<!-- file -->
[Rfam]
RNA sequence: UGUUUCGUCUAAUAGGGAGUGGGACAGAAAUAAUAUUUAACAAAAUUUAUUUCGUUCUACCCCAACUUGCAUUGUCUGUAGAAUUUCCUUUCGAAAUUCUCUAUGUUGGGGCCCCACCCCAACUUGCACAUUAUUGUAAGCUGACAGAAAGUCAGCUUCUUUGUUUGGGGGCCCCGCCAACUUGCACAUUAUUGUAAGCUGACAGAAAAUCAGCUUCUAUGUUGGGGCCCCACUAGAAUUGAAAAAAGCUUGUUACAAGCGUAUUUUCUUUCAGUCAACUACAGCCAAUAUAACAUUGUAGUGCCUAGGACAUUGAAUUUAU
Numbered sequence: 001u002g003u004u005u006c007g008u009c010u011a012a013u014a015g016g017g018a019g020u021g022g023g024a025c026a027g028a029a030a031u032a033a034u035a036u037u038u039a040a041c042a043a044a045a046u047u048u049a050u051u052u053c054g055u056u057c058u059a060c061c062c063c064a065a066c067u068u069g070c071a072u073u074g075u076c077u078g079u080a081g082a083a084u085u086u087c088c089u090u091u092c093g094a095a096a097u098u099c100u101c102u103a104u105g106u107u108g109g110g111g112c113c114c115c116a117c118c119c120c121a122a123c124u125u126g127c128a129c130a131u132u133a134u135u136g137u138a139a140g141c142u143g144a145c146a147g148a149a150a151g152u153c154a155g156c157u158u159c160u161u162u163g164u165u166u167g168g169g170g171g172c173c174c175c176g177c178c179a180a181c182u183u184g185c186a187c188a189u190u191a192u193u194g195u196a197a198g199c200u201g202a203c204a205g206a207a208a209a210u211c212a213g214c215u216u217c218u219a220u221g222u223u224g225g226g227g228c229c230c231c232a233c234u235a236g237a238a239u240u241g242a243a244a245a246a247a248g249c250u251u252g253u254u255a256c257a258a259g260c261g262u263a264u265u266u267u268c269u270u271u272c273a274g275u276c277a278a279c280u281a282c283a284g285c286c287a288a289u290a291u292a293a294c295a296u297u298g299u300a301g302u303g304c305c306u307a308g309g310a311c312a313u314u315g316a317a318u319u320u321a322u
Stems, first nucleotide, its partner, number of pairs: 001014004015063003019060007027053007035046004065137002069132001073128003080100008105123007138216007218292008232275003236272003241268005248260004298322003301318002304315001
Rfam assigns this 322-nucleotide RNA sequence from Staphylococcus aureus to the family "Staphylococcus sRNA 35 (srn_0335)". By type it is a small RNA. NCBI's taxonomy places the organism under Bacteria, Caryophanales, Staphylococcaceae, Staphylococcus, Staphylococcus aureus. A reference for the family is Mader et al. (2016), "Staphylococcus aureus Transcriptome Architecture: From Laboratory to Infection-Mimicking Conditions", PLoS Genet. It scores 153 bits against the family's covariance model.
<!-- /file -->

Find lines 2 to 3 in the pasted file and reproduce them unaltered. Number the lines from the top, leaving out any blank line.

RNA sequence: UGUUUCGUCUAAUAGGGAGUGGGACAGAAAUAAUAUUUAACAAAAUUUAUUUCGUUCUACCCCAACUUGCAUUGUCUGUAGAAUUUCCUUUCGAAAUUCUCUAUGUUGGGGCCCCACCCCAACUUGCACAUUAUUGUAAGCUGACAGAAAGUCAGCUUCUUUGUUUGGGGGCCCCGCCAACUUGCACAUUAUUGUAAGCUGACAGAAAAUCAGCUUCUAUGUUGGGGCCCCACUAGAAUUGAAAAAAGCUUGUUACAAGCGUAUUUUCUUUCAGUCAACUACAGCCAAUAUAACAUUGUAGUGCCUAGGACAUUGAAUUUAU
Numbered sequence: 001u002g003u004u005u006c007g008u009c010u011a012a013u014a015g016g017g018a019g020u021g022g023g024a025c026a027g028a029a030a031u032a033a034u035a036u037u038u039a040a041c042a043a044a045a046u047u048u049a050u051u052u053c054g055u056u057c058u059a060c061c062c063c064a065a066c067u068u069g070c071a072u073u074g075u076c077u078g079u080a081g082a083a084u085u086u087c088c089u090u091u092c093g094a095a096a097u098u099c100u101c102u103a104u105g106u107u108g109g110g111g112c113c114c115c116a117c118c119c120c121a122a123c124u125u126g127c128a129c130a131u132u133a134u135u136g137u138a139a140g141c142u143g144a145c146a147g148a149a150a151g152u153c154a155g156c157u158u159c160u161u162u163g164u165u166u167g168g169g170g171g172c173c174c175c176g177c178c179a180a181c182u183u184g185c186a187c188a189u190u191a192u193u194g195u196a197a198g199c200u201g202a203c204a205g206a207a208a209a210u211c212a213g214c215u216u217c218u219a220u221g222u223u224g225g226g227g228c229c230c231c232a233c234u235a236g237a238a239u240u241g242a243a244a245a246a247a248g249c250u251u252g253u254u255a256c257a258a259g260c261g262u263a264u265u266u267u268c269u270u271u272c273a274g275u276c277a278a279c280u281a282c283a284g285c286c287a288a289u290a291u292a293a294c295a296u297u298g299u300a301g302u303g304c305c306u307a308g309g310a311c312a313u314u315g316a317a318u319u320u321a322u